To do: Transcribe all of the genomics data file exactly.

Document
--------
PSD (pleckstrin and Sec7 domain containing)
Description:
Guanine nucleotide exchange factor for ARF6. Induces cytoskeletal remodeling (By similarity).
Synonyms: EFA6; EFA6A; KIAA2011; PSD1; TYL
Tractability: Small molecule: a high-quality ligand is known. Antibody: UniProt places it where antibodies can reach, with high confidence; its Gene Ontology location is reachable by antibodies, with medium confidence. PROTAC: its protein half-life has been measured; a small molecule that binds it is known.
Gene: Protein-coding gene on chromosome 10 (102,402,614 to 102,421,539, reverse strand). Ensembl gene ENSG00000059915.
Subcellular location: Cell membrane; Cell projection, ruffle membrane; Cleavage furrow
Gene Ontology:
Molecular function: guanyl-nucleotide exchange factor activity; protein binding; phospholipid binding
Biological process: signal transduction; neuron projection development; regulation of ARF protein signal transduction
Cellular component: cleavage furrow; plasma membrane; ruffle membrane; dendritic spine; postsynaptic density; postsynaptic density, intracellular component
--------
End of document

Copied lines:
PSD (pleckstrin and Sec7 domain containing)
Description:
Guanine nucleotide exchange factor for ARF6. Induces cytoskeletal remodeling (By similarity).
Synonyms: EFA6; EFA6A; KIAA2011; PSD1; TYL
Tractability: Small molecule: a high-quality ligand is known. Antibody: UniProt places it where antibodies can reach, with high confidence; its Gene Ontology location is reachable by antibodies, with medium confidence. PROTAC: its protein half-life has been measured; a small molecule that binds it is known.
Gene: Protein-coding gene on chromosome 10 (102,402,614 to 102,421,539, reverse strand). Ensembl gene ENSG00000059915.
Subcellular location: Cell membrane; Cell projection, ruffle membrane; Cleavage furrow
Gene Ontology:
Molecular function: guanyl-nucleotide exchange factor activity; protein binding; phospholipid binding
Biological process: signal transduction; neuron projection development; regulation of ARF protein signal transduction
Cellular component: cleavage furrow; plasma membrane; ruffle membrane; dendritic spine; postsynaptic density; postsynaptic density, intracellular component